3. Story

Two extremes. On the one side, repeatedly bashing the buttons, and wondering "what's the point" - and at the other, sitting down and watching a movie.

Story is important to most gamers. Heck, most reviews for a game include a category for 'story' Don't be fooled by the category for 'gameplay' being seperate - the two are intrinsiacally linked.

On the one hand, your gameplay has to support the story. On the other, the story has to support the gameplay. Make the link intuitive, and you have a winner.

There is a LOT of deep philosophy here. Talk about 'feeling' and 'interaction' and 'decision responsibility' - I'll go into this philosophy deeper later. Suffice to say, no one really has any hard and fast rules, and they're all making it up as they go along.

The central concept here is to make the player subservient to the story. Sometimes this can work well - with the player feeling that they have a real role in pushing the story to its conclusion. And sometimes it can work badly, with the player feeling teamrollerred under a huge plot that will get to its destination whatever they do.

The real trick is to try and guess what the players are thinking at any point, and to try and draw them to think what you want them to think as you progress.

Be aware that a large number of players have watched the same movies that you have. They will guess your plot twists, and use meta-game logic (Grab the crystal and prepare to fight, because it's dramatically appropriate for a big fight now - right after the bad guy rants a bit) This can work well - usually in a comedic fashion, or you can try and betray their expectations. Or you can just stun the players so hard that they never quite manage to rise above the game to look at it.

One big problem with this design theory is that it becomes hard to sell and review the game without giving away 'the plot' - and replay value is also damaged.

Another is that it tends to give the designer a big ego - it's THEIR plot, and the players cannot be allowed to spoil it. Try to avoid this way of thinking - you're making this game for them, and if they don't like it - it's your fault.

4. Honesty

If you expose all your secrets, then they aren't as special. This is the magicians rule - and it is fraught with danger.

If players feel that the game is lying to them, then they will often scream "It's not fair" and quit. Even players that like a challenge much prefer an honest one. Players that prefer a story are often more flexible on this - unless the STORY lies to them - they don't mind plot twists, but after the fact they MUST be able to say "Doh! Of course! I should've seen that coming!"

The problem is that if everything about your game is exposed, then playing it becomes robotic. There's no real point in playing, you know what every action is going to do.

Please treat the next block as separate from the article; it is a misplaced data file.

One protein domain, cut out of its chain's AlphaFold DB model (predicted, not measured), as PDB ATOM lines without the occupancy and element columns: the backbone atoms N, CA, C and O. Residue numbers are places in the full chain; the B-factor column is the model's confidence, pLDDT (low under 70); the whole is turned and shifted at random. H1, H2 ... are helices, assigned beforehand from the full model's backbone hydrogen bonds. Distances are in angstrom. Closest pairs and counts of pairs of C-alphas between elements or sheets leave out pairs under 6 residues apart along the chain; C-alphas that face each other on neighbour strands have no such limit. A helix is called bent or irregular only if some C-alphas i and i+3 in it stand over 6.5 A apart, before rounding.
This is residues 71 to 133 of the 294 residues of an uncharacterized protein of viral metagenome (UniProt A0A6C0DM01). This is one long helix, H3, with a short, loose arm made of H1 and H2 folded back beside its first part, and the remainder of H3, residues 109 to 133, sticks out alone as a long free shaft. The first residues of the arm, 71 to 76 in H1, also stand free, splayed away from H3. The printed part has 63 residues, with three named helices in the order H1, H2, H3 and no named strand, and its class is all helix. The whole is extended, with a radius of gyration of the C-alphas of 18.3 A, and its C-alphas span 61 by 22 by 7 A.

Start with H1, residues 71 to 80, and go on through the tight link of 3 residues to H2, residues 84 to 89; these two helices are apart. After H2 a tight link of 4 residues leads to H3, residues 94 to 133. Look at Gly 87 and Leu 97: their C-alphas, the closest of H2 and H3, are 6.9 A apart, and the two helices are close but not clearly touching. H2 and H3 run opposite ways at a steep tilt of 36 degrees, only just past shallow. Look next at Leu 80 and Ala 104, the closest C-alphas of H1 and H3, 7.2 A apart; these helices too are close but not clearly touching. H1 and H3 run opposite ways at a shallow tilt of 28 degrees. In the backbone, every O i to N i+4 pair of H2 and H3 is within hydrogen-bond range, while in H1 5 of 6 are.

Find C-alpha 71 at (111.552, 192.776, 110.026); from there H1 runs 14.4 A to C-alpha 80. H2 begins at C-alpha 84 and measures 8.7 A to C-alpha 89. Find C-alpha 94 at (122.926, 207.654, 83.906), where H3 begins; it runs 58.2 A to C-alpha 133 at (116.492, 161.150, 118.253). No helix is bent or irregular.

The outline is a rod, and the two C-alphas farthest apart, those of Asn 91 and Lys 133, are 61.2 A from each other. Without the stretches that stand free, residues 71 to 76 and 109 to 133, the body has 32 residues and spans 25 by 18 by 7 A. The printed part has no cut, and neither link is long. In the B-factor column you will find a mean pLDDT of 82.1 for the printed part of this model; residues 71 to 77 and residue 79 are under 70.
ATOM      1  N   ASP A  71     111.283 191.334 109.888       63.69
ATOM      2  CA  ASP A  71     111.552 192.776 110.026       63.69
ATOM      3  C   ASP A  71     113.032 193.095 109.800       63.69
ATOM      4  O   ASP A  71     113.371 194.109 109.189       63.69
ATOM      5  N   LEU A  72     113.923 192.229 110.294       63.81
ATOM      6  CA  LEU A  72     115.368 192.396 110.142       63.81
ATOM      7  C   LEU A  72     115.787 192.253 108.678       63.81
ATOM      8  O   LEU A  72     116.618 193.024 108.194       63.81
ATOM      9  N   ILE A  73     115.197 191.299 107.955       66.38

You can get around this by having elements of randomness - but be careful here. Random acts that are seen as such will just annoy 'story' players - and if, randomly, they are too easy or hard, will annoy 'challenge' players too.

Some amount of lying to the player can cover this up - but you've got a balancing act to maintain.

One place where this can be really useful is during 'unimportant' scenes. You usually want these out of the way ASAP - but maybe they have to be there for the story (or, often, just to pad the game out)

Well, the player often gets lazy during these. It can be well worthwhile lowering the difficulty of them, or 'forgetting' to do as much damage, to soothe the players ego. And the lazier the player gets, the easier it is for a 'real' encounter to be hard.

One important word - if the player catches you being dishonest, there'll be hell to pay - so lie about that too.

5. You're special - just like everybody else

Remember that there is more to you game than just that which is happenning inside your code. People talk about your game, swap strategies, plan grudges, try to outdo one another.

The 'trading' games are a BIG example of this. They did a lot of things right (and a lot of things oh so wrong)

If every player has exactly the same experince inside the game, then the out of game experience tends to be limited. But if every player had a totally different experience, then there would be no scene at all.

The concept of 'secrets' comes in here. Each player finds a number of them themselves, and feels chuffed about it. They tell other people about them, and find still more from those other people.

Again, a balancing act. Too many 'secrets' and players will get confused, or start to feel that they aren't important. Too few, and they will soon be documented, and everyone will know about all of them.

Adaptive games can come in here - you don't need to define everything in advance, it can learn from the player. The problem is that out of game information sharing can then become incorrect, quickly uncovering the difference between a 'real' secret, and one the game made up on the spur of the moment.

If you can keep this difference hidden (or expose it and let the players know, and give them some other sharing mechanism) then it can work well to enhance lifespan.


Nothing is perfect. And I don't know everything. But I do have a good idea. I'm going to take you, step by step, through a process of designing a game. Note I said 'a' process. This is MY method alone. And it's for real. This isn't some 'after the fact' design - I'm gonna design a game, with you, right now. You'll be able to see what I consider and don't consider.

Get back to Catnews

Edited by Vitenka at 2001-04-30 11:18:23